Supply Chain Matters provides a technology focused editorial perspective focused on the existing interest and momentum of advanced generative AI technologies and their application in business processes.



The continuous news feeds and various perspectives surrounding deep learning generative artificial intelligence (AI) or termed Chat GPT systems are endless. Depending on which stakeholders are generating such perspectives, the implications vary from the next renaissance of advanced technology to a threat to jobs, livelihoods and to humanity itself.

All are pertinent.

Wikipedia describes Chat GPT technology: as an artificial intelligence chatbot developed by OpenAI and released in November 2022. It is built on top of OpenAI’s GPT-3.5 and GPT-4 foundational large language models (LLMs) and has been fine-tuned (an approach to transfer learning) using both supervised and reinforcement learning techniques.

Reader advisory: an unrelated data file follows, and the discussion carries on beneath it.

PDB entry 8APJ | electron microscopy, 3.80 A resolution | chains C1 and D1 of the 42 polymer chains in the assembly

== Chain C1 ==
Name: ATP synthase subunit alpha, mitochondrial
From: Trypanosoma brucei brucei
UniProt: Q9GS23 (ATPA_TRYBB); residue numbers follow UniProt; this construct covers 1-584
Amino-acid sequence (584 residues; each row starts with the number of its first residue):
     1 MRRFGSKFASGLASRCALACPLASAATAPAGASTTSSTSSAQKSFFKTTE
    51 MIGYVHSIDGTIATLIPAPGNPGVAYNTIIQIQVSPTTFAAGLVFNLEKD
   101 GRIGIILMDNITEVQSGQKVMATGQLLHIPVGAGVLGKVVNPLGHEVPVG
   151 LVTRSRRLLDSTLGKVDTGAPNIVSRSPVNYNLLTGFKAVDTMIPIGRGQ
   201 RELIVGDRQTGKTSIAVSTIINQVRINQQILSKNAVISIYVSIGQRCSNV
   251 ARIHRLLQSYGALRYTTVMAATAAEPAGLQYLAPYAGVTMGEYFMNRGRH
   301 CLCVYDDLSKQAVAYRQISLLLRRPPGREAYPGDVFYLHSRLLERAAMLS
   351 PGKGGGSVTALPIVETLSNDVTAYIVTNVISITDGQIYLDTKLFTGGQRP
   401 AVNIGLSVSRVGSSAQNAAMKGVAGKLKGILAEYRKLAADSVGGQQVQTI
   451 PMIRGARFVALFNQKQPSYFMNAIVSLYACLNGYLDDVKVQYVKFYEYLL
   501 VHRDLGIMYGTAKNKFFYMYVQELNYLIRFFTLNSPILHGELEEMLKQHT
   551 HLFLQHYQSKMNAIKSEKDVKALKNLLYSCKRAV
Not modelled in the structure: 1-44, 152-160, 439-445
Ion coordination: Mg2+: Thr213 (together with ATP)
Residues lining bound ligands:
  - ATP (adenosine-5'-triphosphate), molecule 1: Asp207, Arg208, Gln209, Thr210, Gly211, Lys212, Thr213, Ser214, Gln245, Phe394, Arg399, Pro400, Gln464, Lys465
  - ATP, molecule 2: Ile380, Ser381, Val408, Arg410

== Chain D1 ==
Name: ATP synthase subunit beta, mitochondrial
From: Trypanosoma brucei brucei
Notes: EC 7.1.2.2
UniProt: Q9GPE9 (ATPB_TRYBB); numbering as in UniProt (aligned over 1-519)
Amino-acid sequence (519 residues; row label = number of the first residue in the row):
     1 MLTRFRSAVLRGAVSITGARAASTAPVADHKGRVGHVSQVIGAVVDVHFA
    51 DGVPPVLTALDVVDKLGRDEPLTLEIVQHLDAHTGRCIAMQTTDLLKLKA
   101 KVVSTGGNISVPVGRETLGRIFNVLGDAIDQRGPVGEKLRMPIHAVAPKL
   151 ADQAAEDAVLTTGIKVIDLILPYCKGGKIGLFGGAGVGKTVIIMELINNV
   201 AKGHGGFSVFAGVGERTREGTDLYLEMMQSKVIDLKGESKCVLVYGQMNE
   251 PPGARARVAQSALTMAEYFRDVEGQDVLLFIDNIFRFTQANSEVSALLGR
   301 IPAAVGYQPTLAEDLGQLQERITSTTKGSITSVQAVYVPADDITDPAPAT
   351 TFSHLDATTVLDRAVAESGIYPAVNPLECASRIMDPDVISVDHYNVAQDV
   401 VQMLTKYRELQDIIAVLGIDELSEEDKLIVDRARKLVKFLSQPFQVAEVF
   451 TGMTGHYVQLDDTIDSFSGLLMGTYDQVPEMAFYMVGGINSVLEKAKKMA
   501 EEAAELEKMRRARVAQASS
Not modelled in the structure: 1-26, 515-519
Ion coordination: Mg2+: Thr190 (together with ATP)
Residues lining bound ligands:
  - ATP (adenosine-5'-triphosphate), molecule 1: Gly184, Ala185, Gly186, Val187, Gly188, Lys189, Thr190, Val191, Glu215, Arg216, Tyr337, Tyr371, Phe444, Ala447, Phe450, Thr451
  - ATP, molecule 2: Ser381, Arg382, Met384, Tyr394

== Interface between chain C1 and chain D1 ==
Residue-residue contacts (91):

Reportedly, the function of the chatbot can be to mimic human conversation with responses that could report answers to a specific problem, the creation of a report or an opinion. The technology can also be utilized to emulate certain software systems including generating actual code, graphic images or debugging of systems.

Microsoft, after an initial $1 billion investment in 2019, invested an additional $10 billion in OpenAI in January of this year. The enterprise tech provider has plans to embed ChatGPT technology in both its various Azure Cloud based systems along with the company’s Bing enterprise search engine. Micosoft CEO Satya Nadella has equated this technology towards reshaping just about every software category. This, in-turn, has initiated a generative AI arms race among Alphabet (Google), Amazon AWS and other Cloud and software tech providers.